Comment: Re:I've never shorted a stock (Score 1) 68

by mlts (#47951903) Attached to: Microsoft Kills Off Its Trustworthy Computing Group

There was one major feature, and two "features" added to XP:

1: The zone/firewalling support. This is actually useful just to keep dodgy apps from opening up a port or ensuring nothing can connect directly. Third parties like Zone Alarm had this functionality, but would keep prompting the user for every single connection, so eventually users would just click "allow all and don't bug me", and be done with it.

2: Secure Audio Path, where anything protected with WMA's DRM could only play on a stack of signed audio drivers.

3: Activation.

Of course, there were some other minor tweaks here and there, but the leap from W2K to XP wasn't groundbreaking. Windows 3.11 to Windows 95 was a major leap in virtually everything. The second greatest leap was with the server side -- Windows 2000 Server from NT Server was a nice leap for servers because the whole model of NT domains was changed to be a lot more scalable.

The reason why XP was considered decent is because it was out for a long time and people got used to it. On the server side of the house, Windows Server 2003 is still supported until July 14 of next year... but most places have moved to at least Windows Server 2008 if not newer just because of the better security in more recent versions.

Comment: Re:Repair (Score 1) 52

by sjames (#47951461) Attached to: Inside Shenzen's Grey-Market iPhone Mall

I keep seeing things with several regular screws and one a funky type (security torx and such), If they want to make it tamper evident, put a dot of acrylic on the screw,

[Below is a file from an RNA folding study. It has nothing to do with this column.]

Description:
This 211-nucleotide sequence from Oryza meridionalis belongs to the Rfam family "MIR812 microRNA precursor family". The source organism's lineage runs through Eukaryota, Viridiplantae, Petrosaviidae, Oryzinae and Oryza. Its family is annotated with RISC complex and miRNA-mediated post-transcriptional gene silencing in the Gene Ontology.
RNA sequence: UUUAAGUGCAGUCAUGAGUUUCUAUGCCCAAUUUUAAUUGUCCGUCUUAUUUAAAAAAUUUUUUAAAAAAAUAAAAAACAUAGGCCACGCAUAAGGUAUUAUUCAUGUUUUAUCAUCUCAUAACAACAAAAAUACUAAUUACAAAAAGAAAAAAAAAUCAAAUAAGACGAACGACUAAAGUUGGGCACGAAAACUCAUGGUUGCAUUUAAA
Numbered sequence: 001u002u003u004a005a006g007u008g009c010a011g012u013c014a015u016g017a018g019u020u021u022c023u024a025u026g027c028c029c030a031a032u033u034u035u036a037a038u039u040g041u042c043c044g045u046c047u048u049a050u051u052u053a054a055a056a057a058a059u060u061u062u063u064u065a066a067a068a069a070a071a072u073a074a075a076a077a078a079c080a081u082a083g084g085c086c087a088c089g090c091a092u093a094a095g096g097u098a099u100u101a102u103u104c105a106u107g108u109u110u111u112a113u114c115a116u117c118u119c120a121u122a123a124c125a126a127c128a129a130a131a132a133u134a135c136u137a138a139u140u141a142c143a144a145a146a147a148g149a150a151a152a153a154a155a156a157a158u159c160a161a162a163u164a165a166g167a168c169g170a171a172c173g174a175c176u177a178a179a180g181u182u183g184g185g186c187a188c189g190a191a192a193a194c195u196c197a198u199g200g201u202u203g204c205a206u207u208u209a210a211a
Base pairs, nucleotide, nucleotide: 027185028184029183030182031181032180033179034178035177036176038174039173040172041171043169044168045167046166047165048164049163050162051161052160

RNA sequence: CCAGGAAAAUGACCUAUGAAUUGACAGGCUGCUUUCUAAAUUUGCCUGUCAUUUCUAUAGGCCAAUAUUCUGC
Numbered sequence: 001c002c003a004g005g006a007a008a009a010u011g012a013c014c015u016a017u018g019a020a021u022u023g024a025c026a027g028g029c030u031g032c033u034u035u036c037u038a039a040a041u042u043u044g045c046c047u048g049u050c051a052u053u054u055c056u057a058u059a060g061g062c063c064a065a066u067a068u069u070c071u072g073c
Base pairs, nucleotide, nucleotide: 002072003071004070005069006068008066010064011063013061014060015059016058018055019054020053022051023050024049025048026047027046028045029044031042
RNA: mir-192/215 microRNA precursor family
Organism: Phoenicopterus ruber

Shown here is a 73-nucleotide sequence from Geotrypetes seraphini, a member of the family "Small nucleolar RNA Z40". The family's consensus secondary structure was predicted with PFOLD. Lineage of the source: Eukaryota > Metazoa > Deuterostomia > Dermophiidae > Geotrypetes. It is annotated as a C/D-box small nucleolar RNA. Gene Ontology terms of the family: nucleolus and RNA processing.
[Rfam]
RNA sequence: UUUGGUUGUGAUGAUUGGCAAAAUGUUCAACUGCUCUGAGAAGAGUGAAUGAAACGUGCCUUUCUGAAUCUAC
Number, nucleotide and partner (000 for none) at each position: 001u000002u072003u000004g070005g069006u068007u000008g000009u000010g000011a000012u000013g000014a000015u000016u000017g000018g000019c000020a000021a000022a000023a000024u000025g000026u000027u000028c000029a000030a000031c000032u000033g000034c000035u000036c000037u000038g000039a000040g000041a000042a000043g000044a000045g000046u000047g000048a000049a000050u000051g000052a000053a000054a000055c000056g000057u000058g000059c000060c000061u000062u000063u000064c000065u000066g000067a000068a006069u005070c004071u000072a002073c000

Then there's clips that will snap together to make a tight fit exactly once. And of course the stupid plastic rivets.

I have no idea what devices you are seeing.

Comment: Re:Here's why (Score 1) 218

by TapeCutter (#47951449) Attached to: Ask Slashdot: How To Avoid Becoming a Complacent Software Developer?

there's a good chance that people problems become more interesting that software problems

I'm 55, this is true, but it hasn't diminished my interest in software, it's just something else that fascinates me and just happens to be the root cause as to why "work sucks" sometimes. My Dad is 80, a retired mechanical engineer, last we spoke about programming he had got one of his games he wrote in Delphi running on android and was playing with the python graphics library.

Comment: Nobody has solved the "work" problem. (Score 1) 218

by TapeCutter (#47951351) Attached to: Ask Slashdot: How To Avoid Becoming a Complacent Software Developer?
Solving coding problems the fun part. The work part is getting the solution to the customer, ironically few engineers are willing to tackle the work problem, or accept other people's solutions to it. So what you generally end up with is an imposed solution from above that doesn't work because the people who wrote the process haven't got a clue how the engineers are currently keeping it together. Rather than tackling the problem by demonstrating a superior answer, the engineers do their best to pretend the work problem doesn't exist.

BTW: If you're solving the "same [coding?] problem over and over again", you're doing it wrong

Comment: Re:For many it's not burnout but disillusion (Score 1) 218

by TapeCutter (#47951263) Attached to: Ask Slashdot: How To Avoid Becoming a Complacent Software Developer?